Back when I was in the band, the only way that band members could learn the various fundamentals was to either go to Summer Sessions, find a past member of the band to work with, or watch a VHS tape that was mailed to you by the band. While the VHS tape was a fine way to learn the fundamentals, you obviously could not take it to the practice field with you. Thanks to this app, a prospective band member can now call up videos of the various fundamentals whenever they are at the practice field in order to make sure they are performing them correctly.
Back when I was preparing to tryout for the OSUMB, my Dad would often accompany me to the practice field and I would give him a list of the various fundamentals and I would ask him to put some together into a mock tryout drill for me. While he did a pretty good job, he didn’t fully understand what all the fundamentals were and thus he didn’t always put them together in a way that made sense or was necessarily possible. Fortunately the new OSUMB app solves this problem by including a nice range of mock tryout drills for prospective band members to practice with. These are a great asset to people looking to tryout for the band as they allow the prospective member to get an accurate feel of what tryout drills are like. One thing that I would like to see added would be videos of band members performing these various drills so that prospective members could see the various fundamentals performed in the context of the tryout drill and the transitions between fundamentals.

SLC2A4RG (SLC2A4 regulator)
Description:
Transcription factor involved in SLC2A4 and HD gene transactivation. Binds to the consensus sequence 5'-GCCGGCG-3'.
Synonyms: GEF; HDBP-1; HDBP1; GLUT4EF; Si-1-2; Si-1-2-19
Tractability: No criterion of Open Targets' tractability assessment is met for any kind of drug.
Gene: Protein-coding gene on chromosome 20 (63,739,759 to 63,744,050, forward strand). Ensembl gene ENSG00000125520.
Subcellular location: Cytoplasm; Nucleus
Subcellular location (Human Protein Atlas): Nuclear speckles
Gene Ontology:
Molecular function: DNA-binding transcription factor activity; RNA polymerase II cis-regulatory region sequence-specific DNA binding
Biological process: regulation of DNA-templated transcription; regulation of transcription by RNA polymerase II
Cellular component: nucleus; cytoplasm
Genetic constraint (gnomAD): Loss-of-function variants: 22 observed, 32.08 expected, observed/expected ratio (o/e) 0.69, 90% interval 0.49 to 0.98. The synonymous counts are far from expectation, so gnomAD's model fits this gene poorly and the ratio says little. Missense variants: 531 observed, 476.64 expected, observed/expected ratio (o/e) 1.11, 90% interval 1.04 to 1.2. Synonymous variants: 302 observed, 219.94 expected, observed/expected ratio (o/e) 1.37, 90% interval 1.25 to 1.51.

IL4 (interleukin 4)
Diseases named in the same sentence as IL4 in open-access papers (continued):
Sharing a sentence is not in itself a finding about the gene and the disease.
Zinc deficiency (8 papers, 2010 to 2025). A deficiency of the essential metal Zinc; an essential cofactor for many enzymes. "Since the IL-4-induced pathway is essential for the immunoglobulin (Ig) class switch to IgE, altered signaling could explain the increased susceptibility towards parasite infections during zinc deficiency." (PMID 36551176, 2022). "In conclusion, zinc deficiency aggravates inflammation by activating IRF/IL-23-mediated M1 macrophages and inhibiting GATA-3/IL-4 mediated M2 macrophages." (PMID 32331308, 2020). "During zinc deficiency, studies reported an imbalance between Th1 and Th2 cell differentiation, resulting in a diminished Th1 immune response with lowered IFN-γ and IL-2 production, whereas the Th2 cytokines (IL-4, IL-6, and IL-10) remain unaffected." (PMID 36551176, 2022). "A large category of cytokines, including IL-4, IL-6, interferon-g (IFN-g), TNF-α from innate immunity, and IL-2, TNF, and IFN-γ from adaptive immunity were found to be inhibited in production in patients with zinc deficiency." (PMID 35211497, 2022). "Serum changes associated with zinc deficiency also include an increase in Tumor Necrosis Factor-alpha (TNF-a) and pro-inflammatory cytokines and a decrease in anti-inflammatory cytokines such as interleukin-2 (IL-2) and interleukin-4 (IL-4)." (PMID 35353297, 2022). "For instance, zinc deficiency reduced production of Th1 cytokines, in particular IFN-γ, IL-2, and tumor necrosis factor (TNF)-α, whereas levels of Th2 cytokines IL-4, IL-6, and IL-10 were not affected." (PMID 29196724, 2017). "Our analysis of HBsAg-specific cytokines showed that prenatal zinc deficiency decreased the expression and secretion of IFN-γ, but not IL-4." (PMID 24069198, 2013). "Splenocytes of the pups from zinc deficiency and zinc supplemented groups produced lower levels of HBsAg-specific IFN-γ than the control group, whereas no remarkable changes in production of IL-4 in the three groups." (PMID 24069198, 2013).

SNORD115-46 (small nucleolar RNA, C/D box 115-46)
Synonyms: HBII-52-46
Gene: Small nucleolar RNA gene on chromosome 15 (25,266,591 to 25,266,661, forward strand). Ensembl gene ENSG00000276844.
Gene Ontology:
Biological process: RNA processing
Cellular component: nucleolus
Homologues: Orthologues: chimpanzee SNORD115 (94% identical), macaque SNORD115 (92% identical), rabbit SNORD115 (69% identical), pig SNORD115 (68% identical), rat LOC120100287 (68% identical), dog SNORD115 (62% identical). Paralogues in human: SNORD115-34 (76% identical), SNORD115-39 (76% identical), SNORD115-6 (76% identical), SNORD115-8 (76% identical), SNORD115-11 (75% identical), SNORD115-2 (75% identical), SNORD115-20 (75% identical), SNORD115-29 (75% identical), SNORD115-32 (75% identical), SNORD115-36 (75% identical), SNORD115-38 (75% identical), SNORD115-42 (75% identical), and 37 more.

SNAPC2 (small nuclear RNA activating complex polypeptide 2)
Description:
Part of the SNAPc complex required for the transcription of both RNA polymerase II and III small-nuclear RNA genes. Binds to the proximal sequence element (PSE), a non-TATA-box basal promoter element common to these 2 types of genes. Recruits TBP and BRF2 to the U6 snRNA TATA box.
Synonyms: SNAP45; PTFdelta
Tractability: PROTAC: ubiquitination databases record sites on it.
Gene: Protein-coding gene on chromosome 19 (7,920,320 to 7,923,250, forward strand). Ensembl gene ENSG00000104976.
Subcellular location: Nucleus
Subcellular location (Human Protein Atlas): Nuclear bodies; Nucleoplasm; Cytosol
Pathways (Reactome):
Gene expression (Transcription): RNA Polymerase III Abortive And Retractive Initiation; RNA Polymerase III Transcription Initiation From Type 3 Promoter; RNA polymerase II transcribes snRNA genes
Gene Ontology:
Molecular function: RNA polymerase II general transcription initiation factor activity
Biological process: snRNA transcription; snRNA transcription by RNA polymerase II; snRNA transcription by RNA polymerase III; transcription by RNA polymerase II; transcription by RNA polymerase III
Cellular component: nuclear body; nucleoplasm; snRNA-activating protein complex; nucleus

The new OSUMB app for iOS devices will be a great help to those preparing to try out for TBDBITL. It will also be a great resource for those who are fans of the band as it not only features videos of the band’s performance but it also gives a look into the behind-the-scenes aspects of the band and what it takes to make the band. This app should also help in recruiting people for the band as it is the only app by a college marching band that I know of. Now some people will sort of chuckle at the idea of recruiting for the band but it does actually serve as a good recruiting tool for the university. While I primarily came to Ohio State for academic and financial reasons, the marching band and the possibility of being in it were definitely a factor in my decision making; it also played a big role in my Dad being so happy with my decision considering the fact that his father was a Michigan graduate.